SIMON PAGENAUD: Yes, yes. I was never going to give up on that one, I'll tell you. But the same with the Grand Prix. That's pretty much my trait, that's my character is I can never give up until it's over, even if I'm eighth, I'm ninth, you never see me give up. That's what saved me, saved my career at one point. That's what always helped me, and I always believed. I've been saying it, but kids, if you're looking, if you're watching, always believe in your dreams, and if you really believe it, believe it hard, and if you work hard enough, anything can happen.

Q. Will's record of a May sweep only lasted a year. You're now the only other driver that's swept the big events here at the Speedway. What is it about this May that just kind of flipped the switch with you?
SIMON PAGENAUD: Well, I think it's fate, quite frankly. Obviously in racing you need a little bit of luck on your side. You need everything to go your way. So it did today. I could do nothing wrong, quite frankly. And sometimes I can't do anything right. That doesn't mean I lost my talent, that doesn't mean my team is not doing a good job. It's just you have to accept that there's a little bit of mystery out there that you can't control. All you can do is the best you can and extract the best out of yourself in every situation. The rest, it sorts itself out really.

Q. What do you think the impact will be back in France about this win? And number two, those last 13 laps, can you explain your mindset? Was it hell-bent? How would you explain what was going through your mind as far as win or else?
SIMON PAGENAUD: Well, I've got 330-something texts, so I think the impact -- in a little bit, and I'm sure it's going to keep coming. Actually people in France are sleeping right now, so I'm sure tomorrow morning will be pretty crazy. I'm just so, so proud. Obviously flying the French flag like this, obviously there hasn't been a winner in a long, long time, almost a century, being the next one is just phenomenal. I'm so proud. Proud of myself, proud of my country, and I'm happy that I'm giving smiles after obviously the burning of Notre Dame was a catastrophe. It's good for the country to just give back, give some smiles and make people happy. That's what sports are all about. It's about transporting joy and adrenaline and fun. That's what we did today. I'm so proud that I think France is going to be very excited. Obviously the numbers talk for themselves. I'm sure we'll do a media tour there, as well.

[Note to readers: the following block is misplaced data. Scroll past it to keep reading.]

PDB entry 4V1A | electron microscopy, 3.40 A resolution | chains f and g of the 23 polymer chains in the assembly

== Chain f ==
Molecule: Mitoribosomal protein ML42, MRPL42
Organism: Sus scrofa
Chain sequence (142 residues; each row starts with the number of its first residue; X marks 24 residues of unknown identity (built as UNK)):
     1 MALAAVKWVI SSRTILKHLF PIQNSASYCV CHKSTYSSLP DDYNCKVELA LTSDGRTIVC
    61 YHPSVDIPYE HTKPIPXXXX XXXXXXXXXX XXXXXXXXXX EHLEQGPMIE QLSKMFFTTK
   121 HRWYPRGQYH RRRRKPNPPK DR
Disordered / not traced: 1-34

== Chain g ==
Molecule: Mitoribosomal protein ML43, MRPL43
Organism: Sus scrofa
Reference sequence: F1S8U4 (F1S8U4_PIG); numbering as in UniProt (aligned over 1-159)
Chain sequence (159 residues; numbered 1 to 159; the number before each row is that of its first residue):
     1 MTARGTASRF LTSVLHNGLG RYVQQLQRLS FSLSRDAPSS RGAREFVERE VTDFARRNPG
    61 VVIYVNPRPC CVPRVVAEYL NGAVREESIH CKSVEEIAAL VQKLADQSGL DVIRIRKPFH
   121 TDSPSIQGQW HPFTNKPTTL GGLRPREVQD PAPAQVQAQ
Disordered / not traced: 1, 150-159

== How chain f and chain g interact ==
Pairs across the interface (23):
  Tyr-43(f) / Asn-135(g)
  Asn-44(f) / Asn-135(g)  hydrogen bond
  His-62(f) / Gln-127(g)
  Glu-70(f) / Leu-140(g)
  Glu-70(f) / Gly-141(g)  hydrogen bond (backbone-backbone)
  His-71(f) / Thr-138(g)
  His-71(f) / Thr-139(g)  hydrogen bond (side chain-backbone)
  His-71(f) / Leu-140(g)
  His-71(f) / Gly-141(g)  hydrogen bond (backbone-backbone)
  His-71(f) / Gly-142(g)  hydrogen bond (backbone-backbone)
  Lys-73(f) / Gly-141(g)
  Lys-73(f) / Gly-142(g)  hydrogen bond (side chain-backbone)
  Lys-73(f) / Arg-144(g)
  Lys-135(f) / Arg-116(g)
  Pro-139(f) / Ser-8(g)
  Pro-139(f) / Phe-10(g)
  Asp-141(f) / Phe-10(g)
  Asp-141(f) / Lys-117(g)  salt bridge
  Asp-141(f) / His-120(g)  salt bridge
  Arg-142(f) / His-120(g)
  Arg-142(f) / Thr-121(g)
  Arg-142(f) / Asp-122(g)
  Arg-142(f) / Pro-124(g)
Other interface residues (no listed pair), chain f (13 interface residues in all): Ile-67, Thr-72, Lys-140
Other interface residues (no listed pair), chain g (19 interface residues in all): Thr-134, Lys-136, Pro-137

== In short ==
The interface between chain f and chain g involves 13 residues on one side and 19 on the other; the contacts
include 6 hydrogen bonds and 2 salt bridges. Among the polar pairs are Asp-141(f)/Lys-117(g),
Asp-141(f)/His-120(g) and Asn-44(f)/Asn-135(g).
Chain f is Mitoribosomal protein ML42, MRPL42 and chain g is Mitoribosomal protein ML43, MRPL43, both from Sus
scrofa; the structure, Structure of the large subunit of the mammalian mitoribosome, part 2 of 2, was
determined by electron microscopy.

But I also want to thank America. I've always been so welcome here, and that's a trait of character that you guys have is incredible to me. I want to thank you all for welcoming me so well in the country, treating me as anyone else really, not as a Frenchman but treating me like a friend of yours, and that means a lot to anyone, I think especially me. So I want to thank America for welcoming me here and making me feel like I'm home.

Q. Did you already think that you had won something here, the guy who wore this hat never won? Is that a reflection, like Senna never won anything like the Indy 500?
SIMON PAGENAUD: I would never think that, no, because I don't think of myself as bigger than him, but I actually wore him today.

Q. I have another. (Gives hat to Simon)
SIMON PAGENAUD: Well, thank you so much. Thank you very much. I appreciate that. I won my bet. He said -- so Ayrton Senna is my hero and that was Ayrton Senna's hat and he said, if you win it, I'll give you my hat. I've never had the Nacional hat. So super proud of this, too, because when you have a hero and you accomplish your dream and you emulate your hero, it's very special, so thank you very much. I have to keep my sponsor hat, though. (Laughter.)